Best Known For
Actor Frank Langella portrayed Richard Nixon in the Broadway and film version of Frost/Nixon. He won a Tony Award and an Oscar nomination.
Think you know about Biography?
Answer questions and see how you rank against other players.Play Now
That same year, Langella earned high marks for his work on the independent film, Starting Out in the Evening (2007). He played an aging author whose life starts to change when he encounters a young female graduate student. To play writer Leonard Schiller, Langella drew, in part, from personal experience. “I knew Saul Bellow, John Updike. I was close to Styron,
Tennessee Williams. Gotten to know Gay Talese. Writers are my heroes,” he explained to the Washington Post.
Reprising the role for Nixon for the big screen, Langella starred opposite Michael Sheen in director Ron Howard’s 2008 film adaptation. A review in Rolling Stone magazine called his performance “magnificent and “bone-deep,” adding that “what Langella does is less imitation than total immersion. He gets the man’s cunning, paranoia, failed charm and inescapable sadness.”
In the fall of 2008, Langella returned to Broadway in A Man for All Seasons. His portrayal of Sir Thomas More was well received. A few months later, in January of 2009, Langella scored his first Academy Award nomination of his career. He was nominated as Best Actor for his work in Frost/Nixon.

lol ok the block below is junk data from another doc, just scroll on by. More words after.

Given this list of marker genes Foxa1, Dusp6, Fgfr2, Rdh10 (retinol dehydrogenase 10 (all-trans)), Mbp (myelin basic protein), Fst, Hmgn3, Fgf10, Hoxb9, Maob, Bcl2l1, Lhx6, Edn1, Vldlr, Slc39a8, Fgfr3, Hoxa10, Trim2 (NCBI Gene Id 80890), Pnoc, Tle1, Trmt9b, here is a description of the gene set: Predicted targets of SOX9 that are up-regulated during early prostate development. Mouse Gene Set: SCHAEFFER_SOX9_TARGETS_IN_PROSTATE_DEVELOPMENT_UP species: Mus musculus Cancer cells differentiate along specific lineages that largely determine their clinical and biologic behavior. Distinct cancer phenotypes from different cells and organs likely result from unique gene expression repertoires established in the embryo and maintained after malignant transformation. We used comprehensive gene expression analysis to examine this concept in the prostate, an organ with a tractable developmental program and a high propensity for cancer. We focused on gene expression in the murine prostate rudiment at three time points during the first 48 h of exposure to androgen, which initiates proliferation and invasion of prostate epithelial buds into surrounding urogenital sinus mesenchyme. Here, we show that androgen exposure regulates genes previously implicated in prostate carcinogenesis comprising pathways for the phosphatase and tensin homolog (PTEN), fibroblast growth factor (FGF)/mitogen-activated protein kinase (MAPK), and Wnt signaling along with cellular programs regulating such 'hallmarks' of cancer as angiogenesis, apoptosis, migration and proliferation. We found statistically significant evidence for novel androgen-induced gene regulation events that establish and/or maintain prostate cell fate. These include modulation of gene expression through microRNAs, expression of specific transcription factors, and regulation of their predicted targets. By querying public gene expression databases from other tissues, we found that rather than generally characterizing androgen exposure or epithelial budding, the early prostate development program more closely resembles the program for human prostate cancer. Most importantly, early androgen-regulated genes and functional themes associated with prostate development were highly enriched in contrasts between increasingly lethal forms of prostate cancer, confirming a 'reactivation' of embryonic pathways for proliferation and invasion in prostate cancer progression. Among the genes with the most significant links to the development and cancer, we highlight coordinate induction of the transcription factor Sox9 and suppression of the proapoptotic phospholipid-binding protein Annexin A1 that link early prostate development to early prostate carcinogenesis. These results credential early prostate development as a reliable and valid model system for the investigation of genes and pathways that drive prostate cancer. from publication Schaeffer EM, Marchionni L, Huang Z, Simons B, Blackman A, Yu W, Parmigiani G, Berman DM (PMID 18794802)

© 2014 A+E Networks. All rights reserved.
profile name: Frank Langella profile occupation:
Sign in with Facebook to see how you and your friends are connected to famous icons.
Your Friends' Connections
Included In These Groups
See our group of screen presidents, which includes actors who have played real-life American presidents as well as faux chief executives. Biography.com's Screen President group includes Frank Langella, Morgan Freeman, Josh Brolin, Dana Carvey, Will Ferrell, Jack Nicholson, Martin Sheen, Harrison Ford, Anthony Hopkins, Daniel Day-Lewis and many more.
Screen Presidents 30 people in this group
Vampires prey off living creatures, stalking unsuspecting humans, sucking their blood and often turning them into vampires. Not alive but not quite dead, vampires are fictional creatures who have haunted and fascinated human populations for centuries. The notion of the fanged, transylvanian Count Dracula was first popularized in Bram Stoker's 1897 novel Dracula, but the character has seen many iterations over the years. Today's TV shows and movies portray vampires as sexy, mysterious and even sympathetic characters with meaningful relationships to humans. Here is a group of some of the most famous blood-suckers of TV and film.
Vampires 36 people in this group
Sometimes your mug isn't as original as you'd like it be. Considering there are over 7 billion people on this earth, someone's bound to be your doppelganger, and these historical figures and celebrities prove just that.
Explore our Famous Lookalikes' pictures and see whom we think are spittin' images of each other.
Famous Lookalikes 131 people in this group